Catasauqua Press

Monday, August 19, 2019
Above: The Lawrence Cement Company, Northampton, was founded in 1899. Above: The Lawrence Cement Company, Northampton, was founded in 1899.
Left: When it closed in 1983, the Lawrence Cement Company was owned by Martin-Marietta.Photos courtesy of Larry Oberly Left: When it closed in 1983, the Lawrence Cement Company was owned by Martin-Marietta.Photos courtesy of Larry Oberly

Dusting our past

Wednesday, February 20, 2019 by ED PANY Curator, Atlas Cement Company Memorial Museum in Columns

Old-timers still recall when cement dust was common in the “cement belt.” I wrote about this issue 18 years ago.

In 1999, two Northampton residents “remembered” dust in the Northampton, Coplay, Cementon and Egypt areas with letters to the editor.

They recalled when dust from the plants had to be swept from the sidewalks on a daily basis — sometimes, twice a day. The old Atlas plant’s 74 kilns had a squeaking sound, putting the residents of 10th, 11th and 12th streets in Northampton to sleep at night.

Their fathers, sons and neighbors worked at the plant. There was pride in being a cement worker. The wives of the men used brooms, brushes, soap and vinegar to control dust.

When the Depression hit, the dust ceased, along with thousands of jobs. Men would report to work day after day and hear the unpopular refrain, “No work today.” A few hours a week was all the men and women could expect. In the Atlas Cement Company Memorial Museum, a 4-cent paycheck is on display from November 1934.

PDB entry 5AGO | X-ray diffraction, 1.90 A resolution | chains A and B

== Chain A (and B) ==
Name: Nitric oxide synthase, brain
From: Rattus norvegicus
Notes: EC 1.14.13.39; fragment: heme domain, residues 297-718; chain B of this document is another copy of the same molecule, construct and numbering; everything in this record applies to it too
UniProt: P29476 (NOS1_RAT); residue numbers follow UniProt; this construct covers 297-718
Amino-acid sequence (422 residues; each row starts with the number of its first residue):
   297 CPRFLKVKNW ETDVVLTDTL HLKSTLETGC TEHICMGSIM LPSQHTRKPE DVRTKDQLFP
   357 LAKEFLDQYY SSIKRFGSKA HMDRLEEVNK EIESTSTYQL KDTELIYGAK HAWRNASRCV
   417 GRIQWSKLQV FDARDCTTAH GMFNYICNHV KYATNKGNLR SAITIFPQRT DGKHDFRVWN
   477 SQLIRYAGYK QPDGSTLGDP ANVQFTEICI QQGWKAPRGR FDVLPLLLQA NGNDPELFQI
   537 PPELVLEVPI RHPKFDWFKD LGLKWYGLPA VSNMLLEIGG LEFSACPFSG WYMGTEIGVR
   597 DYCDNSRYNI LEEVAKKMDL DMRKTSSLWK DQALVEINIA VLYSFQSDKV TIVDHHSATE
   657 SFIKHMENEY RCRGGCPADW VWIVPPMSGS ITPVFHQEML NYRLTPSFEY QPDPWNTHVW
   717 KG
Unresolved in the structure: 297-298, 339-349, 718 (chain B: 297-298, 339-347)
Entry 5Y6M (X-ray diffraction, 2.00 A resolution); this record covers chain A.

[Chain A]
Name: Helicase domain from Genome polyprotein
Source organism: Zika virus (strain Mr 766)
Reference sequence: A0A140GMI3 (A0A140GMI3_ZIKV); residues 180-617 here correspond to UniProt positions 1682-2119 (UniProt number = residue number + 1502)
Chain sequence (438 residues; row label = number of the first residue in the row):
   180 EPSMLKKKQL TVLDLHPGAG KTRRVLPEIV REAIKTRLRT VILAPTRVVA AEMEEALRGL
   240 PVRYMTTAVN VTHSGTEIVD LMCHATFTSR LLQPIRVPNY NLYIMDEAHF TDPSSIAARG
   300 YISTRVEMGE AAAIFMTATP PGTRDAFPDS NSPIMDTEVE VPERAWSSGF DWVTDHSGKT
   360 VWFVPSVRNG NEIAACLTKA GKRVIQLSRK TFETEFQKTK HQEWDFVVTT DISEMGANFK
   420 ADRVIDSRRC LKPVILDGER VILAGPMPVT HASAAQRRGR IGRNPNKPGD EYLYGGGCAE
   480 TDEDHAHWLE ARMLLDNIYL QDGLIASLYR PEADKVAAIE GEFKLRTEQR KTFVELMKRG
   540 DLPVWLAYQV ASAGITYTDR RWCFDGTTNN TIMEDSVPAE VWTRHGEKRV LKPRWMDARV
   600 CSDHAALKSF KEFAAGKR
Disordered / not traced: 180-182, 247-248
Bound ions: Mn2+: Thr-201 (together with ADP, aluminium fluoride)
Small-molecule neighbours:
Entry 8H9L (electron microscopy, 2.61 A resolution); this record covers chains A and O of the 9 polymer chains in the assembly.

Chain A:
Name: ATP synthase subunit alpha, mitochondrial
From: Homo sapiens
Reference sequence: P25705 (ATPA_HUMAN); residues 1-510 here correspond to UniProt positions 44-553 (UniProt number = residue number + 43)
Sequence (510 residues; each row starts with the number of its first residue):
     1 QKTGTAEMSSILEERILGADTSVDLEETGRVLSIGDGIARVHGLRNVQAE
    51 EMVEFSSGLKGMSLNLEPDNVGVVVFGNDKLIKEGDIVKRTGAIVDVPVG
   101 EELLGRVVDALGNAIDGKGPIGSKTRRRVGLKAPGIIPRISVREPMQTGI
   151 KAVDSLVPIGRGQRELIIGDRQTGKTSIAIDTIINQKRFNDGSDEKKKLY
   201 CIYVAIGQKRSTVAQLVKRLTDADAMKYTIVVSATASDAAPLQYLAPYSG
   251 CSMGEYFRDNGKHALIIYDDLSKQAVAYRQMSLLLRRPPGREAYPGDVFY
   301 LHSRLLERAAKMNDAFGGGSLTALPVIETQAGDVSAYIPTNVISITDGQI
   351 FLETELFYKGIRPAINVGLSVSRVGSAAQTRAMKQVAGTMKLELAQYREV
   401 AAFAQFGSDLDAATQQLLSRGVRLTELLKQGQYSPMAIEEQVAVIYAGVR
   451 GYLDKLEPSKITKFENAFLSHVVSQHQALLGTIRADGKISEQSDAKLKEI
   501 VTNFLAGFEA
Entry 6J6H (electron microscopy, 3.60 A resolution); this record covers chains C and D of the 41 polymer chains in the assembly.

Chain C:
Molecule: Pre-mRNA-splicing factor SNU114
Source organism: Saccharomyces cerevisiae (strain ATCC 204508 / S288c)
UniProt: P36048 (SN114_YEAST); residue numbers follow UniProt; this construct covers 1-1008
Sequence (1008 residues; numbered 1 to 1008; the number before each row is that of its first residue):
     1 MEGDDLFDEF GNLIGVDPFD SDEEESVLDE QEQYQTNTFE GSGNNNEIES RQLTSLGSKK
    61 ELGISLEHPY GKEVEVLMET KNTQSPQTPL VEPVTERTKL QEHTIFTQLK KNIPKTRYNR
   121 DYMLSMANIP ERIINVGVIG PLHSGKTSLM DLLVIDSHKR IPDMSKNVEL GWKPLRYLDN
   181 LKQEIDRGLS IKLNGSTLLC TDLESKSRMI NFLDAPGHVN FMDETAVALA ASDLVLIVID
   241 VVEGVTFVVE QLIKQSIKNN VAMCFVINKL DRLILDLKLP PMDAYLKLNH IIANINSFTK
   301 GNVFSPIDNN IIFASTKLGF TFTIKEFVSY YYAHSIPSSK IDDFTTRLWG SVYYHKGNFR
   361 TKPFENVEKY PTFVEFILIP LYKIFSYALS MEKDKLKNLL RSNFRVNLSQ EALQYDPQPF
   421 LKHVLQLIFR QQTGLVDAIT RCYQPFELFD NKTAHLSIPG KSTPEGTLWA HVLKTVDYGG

July 24, 1936, was a day of happiness for the area. A news article in the local paper The Cement News featured this headline: “The Universal Atlas Resumption Is Hailed.” The paper claimed that smoke emanating from the Universal Atlas stacks was a welcome sight, though it means more work. The plants had been idle for three months. Resumption at the plants saw people with heads up and chins out. They were going back to work again. Scores of repairmen were called out to get the equipment ready for the returning employees.

Cement News editor Ed Royer ended the July 24 article by saying, “Yep, the Atlas whistle is still a source of inspiration, doubly so now. It is fine to look around to see Coplay, Whitehall, Lawrence and Giant plants emitting smoke from their stacks. You’re all wet if you call it dust!”

The plants would operate for five months, only to close again and again. Men and women would patiently wait until a steady job and prosperity would return to the nation. Since those days, which seem a long time ago, technology and legislation have brought dust under control and improved our way of life as the industry continues in our “cement belt,” providing our cement workers with excellent pay and benefits to support their families.